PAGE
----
Zoo smoking ban to benefit creatures large and small
DALLAS -- Monkeys aren't the only thing 2-year-old Lilly can be exposed to at the Dallas Zoo.
Smoking has long been allowed in the public park.
"Right now, today, 25 feet from a building they can smoke," said Sean Greene, vice president of guest services at the Dallas Zoo. "As of October 1, we will have them out in the parking lot."
Greene said the new policy solves one of the top complaints at the Dallas Zoo.
The zoo is an outdoor public park, so zoo officials had to get special permission from the Dallas Parks board to banish smoking. Dallas City Ordinance 27440 allows smoking in "an unenclosed outdoor area." The Dallas Zoo is city property, but under private management.
Klyde Warren Park also bans smoking in open areas. The Dallas Arboretum allows smoking, except in or near buildings. Smoking during concerts at the Arboretum is also discouraged.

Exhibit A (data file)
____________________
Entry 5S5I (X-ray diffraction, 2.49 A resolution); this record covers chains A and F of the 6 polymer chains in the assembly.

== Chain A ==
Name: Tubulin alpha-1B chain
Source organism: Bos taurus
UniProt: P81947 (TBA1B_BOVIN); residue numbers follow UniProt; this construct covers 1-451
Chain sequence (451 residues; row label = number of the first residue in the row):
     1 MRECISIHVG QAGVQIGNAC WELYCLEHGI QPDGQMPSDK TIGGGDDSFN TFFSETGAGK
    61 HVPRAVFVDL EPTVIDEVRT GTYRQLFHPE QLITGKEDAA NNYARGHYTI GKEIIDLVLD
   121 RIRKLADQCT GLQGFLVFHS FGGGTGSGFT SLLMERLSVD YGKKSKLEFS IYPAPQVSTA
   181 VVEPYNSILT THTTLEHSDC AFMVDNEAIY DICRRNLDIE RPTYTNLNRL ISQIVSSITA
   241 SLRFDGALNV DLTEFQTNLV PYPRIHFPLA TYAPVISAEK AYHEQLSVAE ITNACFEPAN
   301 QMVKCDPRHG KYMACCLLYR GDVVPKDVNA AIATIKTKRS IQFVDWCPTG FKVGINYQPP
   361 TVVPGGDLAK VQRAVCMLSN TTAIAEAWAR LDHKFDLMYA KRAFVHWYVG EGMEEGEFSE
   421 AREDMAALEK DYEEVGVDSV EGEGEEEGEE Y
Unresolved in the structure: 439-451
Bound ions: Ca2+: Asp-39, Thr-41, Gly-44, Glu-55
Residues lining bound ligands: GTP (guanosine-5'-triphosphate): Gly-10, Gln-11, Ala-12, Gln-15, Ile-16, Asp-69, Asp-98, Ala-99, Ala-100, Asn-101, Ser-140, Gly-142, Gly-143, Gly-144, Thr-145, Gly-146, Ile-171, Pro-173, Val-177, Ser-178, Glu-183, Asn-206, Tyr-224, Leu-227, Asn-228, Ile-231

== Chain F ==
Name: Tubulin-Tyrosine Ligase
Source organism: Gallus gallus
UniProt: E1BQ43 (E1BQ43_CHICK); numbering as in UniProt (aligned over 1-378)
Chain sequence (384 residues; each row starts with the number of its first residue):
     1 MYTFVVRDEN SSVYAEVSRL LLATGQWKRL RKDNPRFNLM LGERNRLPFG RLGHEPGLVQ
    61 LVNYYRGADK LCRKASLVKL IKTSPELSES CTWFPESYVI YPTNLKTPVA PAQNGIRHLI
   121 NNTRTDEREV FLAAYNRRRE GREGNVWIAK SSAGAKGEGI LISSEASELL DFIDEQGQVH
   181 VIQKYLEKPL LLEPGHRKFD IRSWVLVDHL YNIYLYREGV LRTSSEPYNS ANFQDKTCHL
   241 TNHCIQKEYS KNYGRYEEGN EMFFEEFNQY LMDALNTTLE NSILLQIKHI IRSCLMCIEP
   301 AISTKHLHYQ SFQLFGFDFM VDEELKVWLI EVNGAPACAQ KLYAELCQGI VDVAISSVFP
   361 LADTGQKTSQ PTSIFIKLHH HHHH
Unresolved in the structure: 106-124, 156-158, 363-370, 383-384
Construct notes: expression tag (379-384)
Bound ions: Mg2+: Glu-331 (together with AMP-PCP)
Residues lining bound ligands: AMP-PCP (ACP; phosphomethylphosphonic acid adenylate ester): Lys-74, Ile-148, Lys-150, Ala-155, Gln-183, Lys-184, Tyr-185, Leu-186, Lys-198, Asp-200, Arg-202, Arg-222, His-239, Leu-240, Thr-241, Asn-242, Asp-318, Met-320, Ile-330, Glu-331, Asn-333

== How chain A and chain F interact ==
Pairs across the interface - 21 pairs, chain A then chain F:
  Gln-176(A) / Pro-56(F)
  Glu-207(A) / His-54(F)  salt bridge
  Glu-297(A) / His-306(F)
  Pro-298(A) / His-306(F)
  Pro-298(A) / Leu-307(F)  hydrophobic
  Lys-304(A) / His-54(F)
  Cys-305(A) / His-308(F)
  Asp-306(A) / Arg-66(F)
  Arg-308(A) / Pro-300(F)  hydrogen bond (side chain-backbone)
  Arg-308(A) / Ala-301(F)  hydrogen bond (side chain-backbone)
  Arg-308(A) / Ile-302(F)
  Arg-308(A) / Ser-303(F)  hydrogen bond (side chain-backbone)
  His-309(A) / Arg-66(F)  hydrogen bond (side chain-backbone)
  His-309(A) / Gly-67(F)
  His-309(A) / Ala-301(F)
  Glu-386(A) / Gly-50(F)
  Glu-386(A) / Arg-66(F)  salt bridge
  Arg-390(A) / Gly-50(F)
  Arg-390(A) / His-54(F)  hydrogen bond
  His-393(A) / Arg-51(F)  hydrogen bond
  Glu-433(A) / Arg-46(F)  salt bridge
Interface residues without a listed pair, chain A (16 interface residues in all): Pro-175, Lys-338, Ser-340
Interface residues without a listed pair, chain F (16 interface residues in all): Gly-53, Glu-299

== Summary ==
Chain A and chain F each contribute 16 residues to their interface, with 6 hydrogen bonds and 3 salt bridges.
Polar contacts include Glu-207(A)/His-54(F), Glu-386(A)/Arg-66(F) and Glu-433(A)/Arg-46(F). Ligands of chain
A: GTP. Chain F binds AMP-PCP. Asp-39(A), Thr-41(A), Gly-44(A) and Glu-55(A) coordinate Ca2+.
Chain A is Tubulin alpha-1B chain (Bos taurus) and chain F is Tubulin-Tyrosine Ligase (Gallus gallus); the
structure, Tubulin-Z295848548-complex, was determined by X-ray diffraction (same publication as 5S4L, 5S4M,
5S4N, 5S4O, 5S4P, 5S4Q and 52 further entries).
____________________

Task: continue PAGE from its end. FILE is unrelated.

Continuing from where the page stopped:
Signs will soon be posted all over the zoo alerting visitors of the new policy. The ban includes electronic cigarettes, making the zoo one of the first in Dallas to officially prohibit vaping.
"We have to balance health of kids, adults, and our animals to an extent, as well," Greene said.
Many zoo patrons are already applauding the move.
"I have asthma, so I don't like when people smoke," Rosana Martinez said.
"We don't want the girls inhaling all the second-hand smoke," said Bobby Bell, father of two. "The animals, too. They probably don't like it much, either."
The official smoking ban begins Wednesday, October 1.